In many cases, an application uses too many resources because the schema owning the tables has not been successfully migrated from the development environment or from an older implementation. Examples of this are missing indexes or incorrect statistics. These errors can lead to sub-optimal execution plans and poor interactive user performance. When migrating applications of known performance, export the schema statistics to maintain plan stability using the
Although these errors are not directly detected by ADDM, ADDM highlights the resulting high load SQL.
This section provides techniques for dealing with performance emergencies. You presumably have a methodology for establishing and improving application performance. However, in an emergency situation, a component of the system has changed to transform it from a reliable, predictable system to one that is unpredictable and not satisfying user requests.
In this case, the performance engineer must rapidly determine what has changed and take appropriate actions to resume normal service as quickly as possible. In many cases, it is necessary to take immediate action, and a rigorous performance improvement project is unrealistic.
After addressing the immediate performance problem, the performance engineer must collect sufficient debugging information either to get better clarity on the performance problem or to at least ensure that it does not happen again.
The method for debugging emergency performance problems is the same as the method described in the performance improvement method earlier in this book. However, shortcuts are taken in various stages because of the timely nature of the problem. Keeping detailed notes and records of facts found as the debugging process progresses is essential for later analysis and justification of any remedial actions. This is analogous to a doctor keeping good patient notes for future reference.
Survey the performance problem and collect the symptoms of the performance problem. This process should include the following:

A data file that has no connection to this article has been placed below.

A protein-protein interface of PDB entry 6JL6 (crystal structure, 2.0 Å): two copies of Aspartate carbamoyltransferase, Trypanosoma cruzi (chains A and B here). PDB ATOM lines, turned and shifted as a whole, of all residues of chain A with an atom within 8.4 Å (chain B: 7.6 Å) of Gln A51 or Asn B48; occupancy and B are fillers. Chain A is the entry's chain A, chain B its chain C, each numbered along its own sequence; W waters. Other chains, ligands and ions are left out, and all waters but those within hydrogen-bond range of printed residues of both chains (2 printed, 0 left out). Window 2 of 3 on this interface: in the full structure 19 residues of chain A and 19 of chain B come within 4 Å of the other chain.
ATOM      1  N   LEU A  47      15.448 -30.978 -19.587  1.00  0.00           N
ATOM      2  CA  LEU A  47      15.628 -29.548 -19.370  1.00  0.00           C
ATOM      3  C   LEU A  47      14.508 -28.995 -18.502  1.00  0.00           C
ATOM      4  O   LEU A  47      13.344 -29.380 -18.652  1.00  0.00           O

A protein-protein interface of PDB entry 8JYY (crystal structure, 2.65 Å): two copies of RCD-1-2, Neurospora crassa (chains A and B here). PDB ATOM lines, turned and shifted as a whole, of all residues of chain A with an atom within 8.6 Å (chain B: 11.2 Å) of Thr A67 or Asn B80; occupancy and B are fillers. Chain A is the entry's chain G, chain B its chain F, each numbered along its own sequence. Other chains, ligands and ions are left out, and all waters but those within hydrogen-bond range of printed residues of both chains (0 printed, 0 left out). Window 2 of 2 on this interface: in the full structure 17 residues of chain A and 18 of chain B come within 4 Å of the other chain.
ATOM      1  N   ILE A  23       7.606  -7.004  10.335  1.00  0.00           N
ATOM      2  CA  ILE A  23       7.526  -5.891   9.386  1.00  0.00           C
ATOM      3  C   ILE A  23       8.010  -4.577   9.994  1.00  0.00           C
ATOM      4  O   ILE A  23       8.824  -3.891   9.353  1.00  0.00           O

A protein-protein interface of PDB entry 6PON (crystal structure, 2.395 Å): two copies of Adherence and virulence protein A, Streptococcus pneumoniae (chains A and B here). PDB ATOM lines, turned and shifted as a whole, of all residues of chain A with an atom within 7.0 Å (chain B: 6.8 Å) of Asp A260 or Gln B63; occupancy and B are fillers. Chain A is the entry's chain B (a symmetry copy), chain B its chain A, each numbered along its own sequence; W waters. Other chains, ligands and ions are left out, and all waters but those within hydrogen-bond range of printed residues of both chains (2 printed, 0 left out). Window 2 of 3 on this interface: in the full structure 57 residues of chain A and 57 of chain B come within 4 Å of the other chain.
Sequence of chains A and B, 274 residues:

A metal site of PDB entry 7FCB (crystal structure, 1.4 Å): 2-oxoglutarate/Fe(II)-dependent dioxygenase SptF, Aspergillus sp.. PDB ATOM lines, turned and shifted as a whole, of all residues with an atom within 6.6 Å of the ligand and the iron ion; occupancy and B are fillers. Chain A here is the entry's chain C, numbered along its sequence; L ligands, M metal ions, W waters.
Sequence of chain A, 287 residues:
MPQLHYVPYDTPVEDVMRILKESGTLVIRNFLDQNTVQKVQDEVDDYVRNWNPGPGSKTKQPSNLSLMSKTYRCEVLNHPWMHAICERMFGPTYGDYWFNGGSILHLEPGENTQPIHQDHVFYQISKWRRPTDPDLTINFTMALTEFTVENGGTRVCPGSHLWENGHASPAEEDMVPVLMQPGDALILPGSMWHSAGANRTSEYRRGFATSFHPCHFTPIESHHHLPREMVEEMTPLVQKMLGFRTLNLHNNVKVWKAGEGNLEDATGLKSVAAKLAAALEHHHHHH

User feedback on how the system is underperforming. Is the problem throughput or response time?
Ask the question, "What has changed since we last had good performance?" This answer can give clues to the problem. However, getting unbiased answers in an escalated situation can be difficult. Try to locate some reference points, such as collected statistics or log files, that were taken before and after the problem.
Use automatic tuning features to diagnose and monitor the problem. See "Automatic Performance Tuning Features" for information about the features that help diagnose and tune Oracle systems. In addition, you can use Oracle Enterprise Manager performance features to identify top SQL and sessions.
Sanity-check the hardware utilization of all components of the application system. Check where the highest CPU utilization is, and check the disk, memory usage, and network performance on all the system components. This quick process identifies which tier is causing the problem. If the problem is in the application, then shift analysis to application debugging. Otherwise, move on to database server analysis.
Determine if the database server is constrained on CPU or if it is spending time waiting on wait events. If the database server is CPU-constrained, then investigate the following:
Sessions that are consuming large amounts of CPU at the operating system level and database; check
V$SESS_TIME_MODEL for database CPU usage
Sessions or statements that perform many buffer gets at the database level; check
Execution plan changes causing sub-optimal SQL execution; these can be difficult to locate
Incorrect setting of initialization parameters
Algorithmic issues caused by code changes or upgrades of all components
If the database sessions are waiting on events, then follow the wait events listed in
V$SESSION_WAIT to determine what is causing serialization. The
V$ACTIVE_SESSION_HISTORY view contains a sampled history of session activity which you can use to perform diagnosis even after an incident has ended and the system has returned to normal operation. In cases of massive contention for the library cache, it might not be possible to logon or submit SQL to the database. In this case, use historical data to determine why there is suddenly contention on this latch. If most waits are for I/O, then examine
V$ACTIVE_SESSION_HISTORY to determine the SQL being run by the sessions that are performing all of the inputs and outputs. See Chapter 10, "Instance Tuning Using Performance Views" for a discussion on wait events.
Apply emergency action to stabilize the system. This could involve actions that take parts of the application off-line or restrict the workload that can be applied to the system. It could also involve a system restart or the termination of job in process. These naturally have service level implications.
Validate that the system is stable. Having made changes and restrictions to the system, validate that the system is now stable, and collect a reference set of statistics for the database. Now follow the rigorous performance method described earlier in this book to bring back all functionality and users to the system. This process may require significant application re-engineering before it is complete.